USD/CAD - Canadian Dollar Hammered by BoC

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The Canadian dollar ended a two-week rally spectacularly following a dovish Bank of Canada policy statement and Monetary Policy Report (MPR). USD/CAD soared to a peak of $1.3207 from a low of $1.3075 prior to the Bank of Canada news. It consolidated those gains in a $1.3150-$1.3176 range in an active overnight session.

The Bank of Canada did as expected when they left interest rates unchanged at 1.75% at the October 30 meeting. However, the tone of the statement was more dovish than expected. The BoC said The outlook for the global economy has weakened further since the Bank’s July Monetary Policy Report (MPR). Ongoing trade conflicts and uncertainty are restraining business investment, trade, and global growth."

The statement went on to forecast "below-potential" domestic economic growth in the second half, blaming continued adjustments in the energy sector and ongoing trade conflicts. The BoC even suggested that Canadian dollar strength was part of the problem when it noted "Commodity prices have fallen amid concerns about global demand. Despite this, the Canada-U.S. exchange rate is still near its July level, and the Canadian dollar has strengthened against other currencies." However, the risk of BoC intervention in the currency is slim to none.

The Canadian dollar underperformed all the G-10 major currencies along with the Japanese yen. The G-10 currencies rallied after the Federal Open Market Committee statement and Chair Jerome Powell’s press conference and extended their gains overnight.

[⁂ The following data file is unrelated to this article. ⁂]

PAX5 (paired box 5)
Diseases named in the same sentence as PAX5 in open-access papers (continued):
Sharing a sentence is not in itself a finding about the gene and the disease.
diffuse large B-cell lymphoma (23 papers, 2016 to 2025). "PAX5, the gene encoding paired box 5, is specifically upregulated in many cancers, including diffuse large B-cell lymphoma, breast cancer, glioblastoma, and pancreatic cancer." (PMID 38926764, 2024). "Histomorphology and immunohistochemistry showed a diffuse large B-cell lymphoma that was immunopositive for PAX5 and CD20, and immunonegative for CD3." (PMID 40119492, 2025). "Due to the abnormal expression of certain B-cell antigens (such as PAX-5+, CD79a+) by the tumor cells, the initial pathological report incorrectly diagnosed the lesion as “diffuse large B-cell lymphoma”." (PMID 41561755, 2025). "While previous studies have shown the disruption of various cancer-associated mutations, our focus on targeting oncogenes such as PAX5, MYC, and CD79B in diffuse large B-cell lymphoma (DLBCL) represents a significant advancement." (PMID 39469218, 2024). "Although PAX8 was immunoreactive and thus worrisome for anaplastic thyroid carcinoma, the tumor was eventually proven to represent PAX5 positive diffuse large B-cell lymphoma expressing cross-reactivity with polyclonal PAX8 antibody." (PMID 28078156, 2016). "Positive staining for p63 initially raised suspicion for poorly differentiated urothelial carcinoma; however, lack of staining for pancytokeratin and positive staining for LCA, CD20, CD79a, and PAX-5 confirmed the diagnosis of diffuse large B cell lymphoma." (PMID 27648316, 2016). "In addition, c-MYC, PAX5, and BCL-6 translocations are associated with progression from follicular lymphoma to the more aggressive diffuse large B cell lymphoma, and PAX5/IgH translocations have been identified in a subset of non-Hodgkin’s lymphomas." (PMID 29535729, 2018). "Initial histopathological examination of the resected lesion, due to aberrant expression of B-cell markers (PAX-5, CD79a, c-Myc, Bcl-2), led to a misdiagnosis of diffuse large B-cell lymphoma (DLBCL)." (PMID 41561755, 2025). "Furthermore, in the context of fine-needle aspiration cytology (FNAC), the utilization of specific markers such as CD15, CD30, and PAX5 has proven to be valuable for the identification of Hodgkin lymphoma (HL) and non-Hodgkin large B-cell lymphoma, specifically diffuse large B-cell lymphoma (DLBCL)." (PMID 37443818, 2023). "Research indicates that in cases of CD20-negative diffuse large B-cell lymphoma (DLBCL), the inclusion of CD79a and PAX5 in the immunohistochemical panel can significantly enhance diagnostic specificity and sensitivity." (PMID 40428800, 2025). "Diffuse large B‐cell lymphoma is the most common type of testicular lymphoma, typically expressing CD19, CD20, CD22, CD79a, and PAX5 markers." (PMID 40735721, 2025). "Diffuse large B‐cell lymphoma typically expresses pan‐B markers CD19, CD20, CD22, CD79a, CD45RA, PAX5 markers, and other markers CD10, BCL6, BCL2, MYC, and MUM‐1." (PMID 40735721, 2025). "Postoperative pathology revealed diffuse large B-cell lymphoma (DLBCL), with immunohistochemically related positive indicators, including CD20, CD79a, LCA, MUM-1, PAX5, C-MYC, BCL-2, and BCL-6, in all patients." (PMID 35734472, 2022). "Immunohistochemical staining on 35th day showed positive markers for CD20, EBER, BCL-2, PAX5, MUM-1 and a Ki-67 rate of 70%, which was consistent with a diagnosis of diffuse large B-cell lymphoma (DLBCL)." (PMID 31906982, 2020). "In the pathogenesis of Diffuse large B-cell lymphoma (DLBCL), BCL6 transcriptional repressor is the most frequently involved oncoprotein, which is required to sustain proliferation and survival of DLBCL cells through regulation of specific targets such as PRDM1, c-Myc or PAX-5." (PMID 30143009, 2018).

The Federal Open Market Committee (FOMC) was universally expected to chop the federal funds range to 1.75-2.00% from 2.00-2.25%, and that is what it did. Most analysts believed the Committee would indicate that the rate cut would be the last cut for the next few months and Fed Chair Jerome Powell confirmed that view, but a tad more hawkishly than expected. Typically, a steady Fed rate policy in an environment when the major central banks are still easing would boost the U.S. dollar. Not this time. During his press conference, Powell emphatically said that rates would only rise if inflation was rising and "we don’t see that happening." The U.S. dollar climbed, led by gains in New Zealand and Australian dollars. The Canadian dollar didn’t see any benefit and underperformed.

Overnight, USD/JPY extended losses as the Fed outlook knocked 10-year U.S. Treasury yields down to 1.750% from 1.839%. The Bank of Japan policy meeting was mostly a non-event. They left rates unchanged but hinted that further policy easing was still on the table.

There is a lot of U.S. data due today, but any impact will be short-lived due to yesterday’s FOMC statement. The same holds for the Canadian data. However, there is a risk of USD/CAD selling due to month-end portfolio re-balancing flows.

Rahim Madhavji is the President of KnightsbridgeFX.com, a Canadian currency exchange that provides better rates than the banks to Canadians
Learn how KnightsbridgeFX can help you save up to 2% when buying or selling US dollars compared to your Canadian bank’s rates – click here to compare bank rates